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HP opens first ever wind-cooled data center

The data center in north east England is the most energy-efficient one that HP has ever built

By Jeremy Kirk, IDG News Service
February 10, 2010 09:31 AM ET

IDG News Service - From the outside, HP's newest data center looks like a massive, well-secured loading dock, devoid of logos and surrounded by a robust barbed-wired fence in a nondescript industrial park.

Inside a green data center

The low-profile approach is intentional, as HP's Wynyard center is intended to hold the most valuable asset for many companies: their data. HP will use the data center to compete with companies such as IBM for IT services and management contracts, a growing source of revenue that requires secure data centers.

HP is hoping several of the environmentally friendly design features of the 360,000-square-foot Wynyard facility will push it ahead. It is HP's most energy efficient data center that it has built, said Maurice Julian, U.K. facilities project director. Half of the facility is now complete, comprising four data halls, with room to create four more data halls as demand dictates.

The data center was originally started by IT outsourcer EDS, which was then acquired by HP for US$13.9 billion in May 2008. The building sits in a blustery and chilly area about eight miles west of the North Sea in the northeast of England. It is entirely air-cooled: HP has built eight 2.1-meter stainless steel and plastic intake fans to draw cool air.

The air runs through a massive bank of modular filters to remove dust and other contaminants before it circulates in a massive cavity, called a plenum, below its data center halls.

The air is forced up though the floor and runs over the front of server racks before being exhausted. The system keeps the hall at a constant 24C (75.2F). When it is cold outside, some of the exhausted heat is recirculated with the outside air to maintain the right temperature.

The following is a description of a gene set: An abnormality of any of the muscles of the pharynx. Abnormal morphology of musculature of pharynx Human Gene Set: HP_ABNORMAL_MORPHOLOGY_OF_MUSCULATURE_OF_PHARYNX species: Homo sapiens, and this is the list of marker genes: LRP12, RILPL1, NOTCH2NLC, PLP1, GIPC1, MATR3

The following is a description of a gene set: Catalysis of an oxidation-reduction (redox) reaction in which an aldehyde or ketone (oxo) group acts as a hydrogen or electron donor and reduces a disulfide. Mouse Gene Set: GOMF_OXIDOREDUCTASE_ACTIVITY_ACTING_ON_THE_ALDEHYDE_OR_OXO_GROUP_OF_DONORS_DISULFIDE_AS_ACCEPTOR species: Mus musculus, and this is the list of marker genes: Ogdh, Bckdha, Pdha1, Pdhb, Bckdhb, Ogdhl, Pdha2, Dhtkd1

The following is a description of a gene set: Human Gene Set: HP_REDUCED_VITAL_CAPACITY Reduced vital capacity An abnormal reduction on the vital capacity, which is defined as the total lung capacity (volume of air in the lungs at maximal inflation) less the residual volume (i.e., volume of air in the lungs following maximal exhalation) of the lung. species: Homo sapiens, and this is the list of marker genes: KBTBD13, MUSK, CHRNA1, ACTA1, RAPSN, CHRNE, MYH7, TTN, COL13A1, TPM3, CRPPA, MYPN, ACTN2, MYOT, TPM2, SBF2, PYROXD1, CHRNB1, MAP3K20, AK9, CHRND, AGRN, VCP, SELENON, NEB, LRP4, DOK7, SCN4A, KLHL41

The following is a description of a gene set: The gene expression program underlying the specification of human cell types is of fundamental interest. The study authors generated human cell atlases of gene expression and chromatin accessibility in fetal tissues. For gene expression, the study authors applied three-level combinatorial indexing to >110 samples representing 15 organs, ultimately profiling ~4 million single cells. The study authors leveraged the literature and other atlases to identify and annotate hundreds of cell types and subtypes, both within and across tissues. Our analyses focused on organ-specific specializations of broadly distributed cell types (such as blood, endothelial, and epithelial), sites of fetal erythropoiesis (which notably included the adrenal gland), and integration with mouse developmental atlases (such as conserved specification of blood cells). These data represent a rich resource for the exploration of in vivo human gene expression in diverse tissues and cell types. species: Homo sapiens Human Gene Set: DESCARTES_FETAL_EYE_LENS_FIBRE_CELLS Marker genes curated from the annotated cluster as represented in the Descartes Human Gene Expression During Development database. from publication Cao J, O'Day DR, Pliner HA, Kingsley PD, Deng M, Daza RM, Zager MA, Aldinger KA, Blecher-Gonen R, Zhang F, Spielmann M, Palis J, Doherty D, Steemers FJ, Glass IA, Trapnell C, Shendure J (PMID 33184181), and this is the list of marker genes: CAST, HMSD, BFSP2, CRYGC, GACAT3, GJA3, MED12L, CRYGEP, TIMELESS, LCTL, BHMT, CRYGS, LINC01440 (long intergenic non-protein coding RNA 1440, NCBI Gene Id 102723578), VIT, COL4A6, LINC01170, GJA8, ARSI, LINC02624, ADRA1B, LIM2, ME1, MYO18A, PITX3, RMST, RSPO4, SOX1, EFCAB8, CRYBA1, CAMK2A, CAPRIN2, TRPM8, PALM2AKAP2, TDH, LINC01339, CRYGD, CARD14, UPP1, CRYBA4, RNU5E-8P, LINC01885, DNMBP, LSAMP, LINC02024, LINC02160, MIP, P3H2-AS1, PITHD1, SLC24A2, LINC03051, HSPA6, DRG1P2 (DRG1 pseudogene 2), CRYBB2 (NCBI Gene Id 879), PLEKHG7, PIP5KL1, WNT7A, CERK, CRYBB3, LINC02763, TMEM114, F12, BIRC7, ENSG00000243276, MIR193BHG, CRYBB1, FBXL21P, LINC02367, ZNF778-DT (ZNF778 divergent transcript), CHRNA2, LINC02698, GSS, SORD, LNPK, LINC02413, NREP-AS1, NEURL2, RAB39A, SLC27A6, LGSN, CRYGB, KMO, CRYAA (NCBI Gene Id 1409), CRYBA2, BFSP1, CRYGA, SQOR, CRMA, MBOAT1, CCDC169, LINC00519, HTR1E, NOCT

In Billingham, the outside temperature only rises above 24C for about 20 hours a year, but the facility still needed traditional chillers for those occasions, Julian said. To run a closed system, data center operators can close the louvers that let in outside air.

"It's an ideal climate for this type of solution," Julian said. "We're moving large volumes of air at a low speed."

Installing chillers in addition to building the natural air cooling added about 6 percent to the cost of building the data center, Julian said. The extra cost should be recouped in as few as two years due to the power savings.

Power is one of the highest costs for a data center. A facility's efficiency is measured in PUE, or Power Usage Effectiveness, which is a ratio that compares the total power used by a facility to the power used by its equipment.

Running at a full load, HP has calculated that the Wynyard facility has a 1.2 PUE, meaning that for every 1.2 watts of electricity used by the data center, 1 watt is used to power IT equipment, the rest being used for cooling and other facility needs.

Julian said each of the four data halls actually have a 1.16 PUE on their own, but that increases slightly to take into account electricity consumption in other areas, such as the 20,000-square foot office facilities.

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